Updated: Aug 11, 2020
BY: Nat | NYAN Host & Blog Writer Feb. 7, 2020 | 3:00 PM
Hello Asia recently posted an article titled, “BTS Are The World’s Most Revolutionary Artists Right Now: Here’s Why It’s Making People Uncomfortable,” as a collaboration piece. While there’s no doubt that BTS is the world’s biggest boy group and that they pen deeply personal and evocative lyrics, to call them revolutionary is up for debate. Far too many voices--both for and against BTS--have brought forth valid arguments on the motivations for the “Love Yourself” movement; however, my disgust with this article does not concern itself with which side is correct.
Anastasia Giggins, Wallea Eaglehawk, and K-Ci Williams, the authors who collaborated on this article, write about “the West'' as this imperialistic and elitist body that only looks to judge and gate-keep. And my question here is: who exactly is “the West?” Are all the people living in the Western world a monolithic body with the same access, beliefs and power status? If BTS are revolutionary, is “the West'' who they’re revolting against?
My biggest gripe with this article is that the authors spend most of it lambasting “the West” but fails to define exactly who makes up “the West”. This leads the reader to believe in a one tone western world where everyone is exactly the same and perpetuates racism and xenophobia in exactly the same way. But if one rejects this notion of a single body of people living in “the West” (and you should), then it becomes clear that in order to make the point that “the West” is out to discriminate against and deflate the BTS bubble, one has to erase marginalized voices, whose very existence destroys this premise. Specifically, one has to erase the voices of Black people. In my opinion, that fact then unravels and delegitimizes the thesis of the article. Because while I can allow for 1 or 2 not quite factual facts, if your thesis only works through erasure of people like me then any goodwill I generally offer is off the table.
About those “not quite factual facts,” let’s start with this point pulled from the article: “[f]or example, take their new world record for most albums sold in a pre-sale; their upcoming Map of the Soul: 7 sold 3.24 million units in the first seven days, making this album one of the highest selling of the century, and it has not yet been released.” To clarify, “the album surpassed 3.42 million stock pre-orders Jan. 9 through Jan. 15 (Billboard 1).” These are not units sold, but rather anticipatory stock for future sales. It’s definitely still impressive, but for different reasons.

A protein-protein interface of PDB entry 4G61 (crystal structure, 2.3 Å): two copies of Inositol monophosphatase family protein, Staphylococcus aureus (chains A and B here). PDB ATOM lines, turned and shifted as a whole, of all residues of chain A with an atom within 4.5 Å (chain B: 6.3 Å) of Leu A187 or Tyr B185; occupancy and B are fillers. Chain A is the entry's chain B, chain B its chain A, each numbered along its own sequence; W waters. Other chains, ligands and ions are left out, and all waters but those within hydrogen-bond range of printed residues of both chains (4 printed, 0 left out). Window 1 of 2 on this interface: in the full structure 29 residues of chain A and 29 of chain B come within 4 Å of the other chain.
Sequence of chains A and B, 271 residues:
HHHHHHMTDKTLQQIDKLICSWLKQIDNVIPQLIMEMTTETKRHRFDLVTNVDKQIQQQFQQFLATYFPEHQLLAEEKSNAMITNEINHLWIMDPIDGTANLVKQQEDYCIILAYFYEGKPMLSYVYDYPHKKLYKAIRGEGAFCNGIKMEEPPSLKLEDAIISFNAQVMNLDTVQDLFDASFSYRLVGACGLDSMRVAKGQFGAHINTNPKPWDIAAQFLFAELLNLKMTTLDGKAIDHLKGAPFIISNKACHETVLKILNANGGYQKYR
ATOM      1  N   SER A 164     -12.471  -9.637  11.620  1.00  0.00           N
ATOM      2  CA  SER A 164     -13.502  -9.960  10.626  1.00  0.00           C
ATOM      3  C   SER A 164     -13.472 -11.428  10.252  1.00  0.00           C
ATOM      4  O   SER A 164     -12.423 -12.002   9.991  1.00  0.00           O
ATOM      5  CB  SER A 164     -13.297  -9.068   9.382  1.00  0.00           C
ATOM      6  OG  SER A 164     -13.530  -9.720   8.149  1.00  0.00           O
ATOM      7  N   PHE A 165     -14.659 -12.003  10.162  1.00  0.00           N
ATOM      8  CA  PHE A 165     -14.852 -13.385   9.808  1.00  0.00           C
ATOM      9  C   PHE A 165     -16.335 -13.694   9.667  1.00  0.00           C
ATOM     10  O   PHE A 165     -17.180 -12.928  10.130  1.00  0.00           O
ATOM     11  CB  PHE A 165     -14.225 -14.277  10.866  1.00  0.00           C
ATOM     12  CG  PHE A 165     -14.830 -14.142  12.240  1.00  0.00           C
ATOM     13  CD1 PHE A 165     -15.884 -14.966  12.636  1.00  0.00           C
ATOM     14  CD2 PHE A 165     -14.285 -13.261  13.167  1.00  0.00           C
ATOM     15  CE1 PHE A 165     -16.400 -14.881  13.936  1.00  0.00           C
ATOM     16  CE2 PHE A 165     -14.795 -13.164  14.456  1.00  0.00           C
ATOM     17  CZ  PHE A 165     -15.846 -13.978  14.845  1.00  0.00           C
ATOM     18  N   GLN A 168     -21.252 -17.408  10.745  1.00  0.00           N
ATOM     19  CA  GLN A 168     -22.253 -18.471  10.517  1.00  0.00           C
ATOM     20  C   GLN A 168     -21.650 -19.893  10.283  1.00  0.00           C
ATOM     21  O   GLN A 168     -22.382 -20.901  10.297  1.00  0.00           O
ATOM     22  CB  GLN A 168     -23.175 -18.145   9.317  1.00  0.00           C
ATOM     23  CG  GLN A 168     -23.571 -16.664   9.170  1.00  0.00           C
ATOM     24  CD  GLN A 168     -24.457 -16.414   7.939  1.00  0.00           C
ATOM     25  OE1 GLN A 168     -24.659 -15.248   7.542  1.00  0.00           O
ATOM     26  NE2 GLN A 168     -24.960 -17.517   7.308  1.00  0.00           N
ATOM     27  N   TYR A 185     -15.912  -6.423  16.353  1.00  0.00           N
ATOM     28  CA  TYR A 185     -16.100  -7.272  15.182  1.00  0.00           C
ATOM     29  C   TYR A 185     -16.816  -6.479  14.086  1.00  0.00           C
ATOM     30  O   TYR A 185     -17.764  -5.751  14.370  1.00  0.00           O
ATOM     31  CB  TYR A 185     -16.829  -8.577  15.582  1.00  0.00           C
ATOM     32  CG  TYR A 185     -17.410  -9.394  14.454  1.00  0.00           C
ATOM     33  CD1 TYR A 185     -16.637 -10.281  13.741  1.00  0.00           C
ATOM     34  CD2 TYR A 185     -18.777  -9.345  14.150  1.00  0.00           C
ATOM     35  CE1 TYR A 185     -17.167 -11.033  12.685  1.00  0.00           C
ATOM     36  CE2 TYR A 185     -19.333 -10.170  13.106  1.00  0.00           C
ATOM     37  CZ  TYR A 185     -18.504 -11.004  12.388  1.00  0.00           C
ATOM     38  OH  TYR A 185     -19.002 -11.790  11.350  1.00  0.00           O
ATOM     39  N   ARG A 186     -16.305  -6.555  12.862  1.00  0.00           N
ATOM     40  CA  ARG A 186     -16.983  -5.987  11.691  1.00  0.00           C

Then, there’s the discussion about the intersection of art and music, which is not a new concept in the history of art and/or music. The synergy of both working to motivate and inspire each other has existed prior to BTS Connect and will continue to exist after BTS are no longer relevant. The authors state,
“[i]n the lead up to their industry defying comeback, the group has continued to set new markers for success as they move from being musicians and performers to international artists who not only make art, but curate, and make other art forms which are not traditionally accessible, freely available to a whole new generation,” as if access to art appreciation needed only a single Korean pop band to open the gates. In fact, Kanye, Lady Gaga, Beyonce, Taeyeon, Mino, David Bowie, John Lennon, and many more would like to be included in this conversation.
Andy Warhol was a huge name in the world of art pop. Warhol also managed and produced Velvet Underground during the production of their album The Velvet Underground & Nico, a highly regarded album (Wikipedia 1). The avant-garde method used by Warhol shaped the album’s production, and the banana used on the album cover has been time stamped into the history books of contemporary art. Here’s 22 examples of the banana’s ever-present influence on the world of contemporary art.
Contemporary artist Takashi Murakami was appointed the director of art for Kanye West’s Graduation and has collaborated with many Western artists (IMDVB 1) along with fashion brands and musicians. Murakami is known to “effectively eliminate the line between pop culture and high-art (Grailed 1).
Lastly, Beyonce’s Homecoming was not just an audible love letter to the Black American experience, but the entire visual theme was based on the art of HBCU homecoming events.
There are so many examples of art and music joining artistic forces to create and curate new forms of each genre in an accessible manner. Beyonce’s Homecoming was not a homecoming experience that she lived, but her desire for it motivated the show which was shared with many who would have never had the joy of living it in my home country. Andy Warhol’s influence was not limited to The Velvet Underground, he also “strongly influenced the new wave/punk rock band Devo, as well as David Bowie (Wikipedia 2).” These were important artists of the 60’s, 70’s and 80’s, whose music was more accessible to the youth of the time who would have likely not known or cared for contemporary art.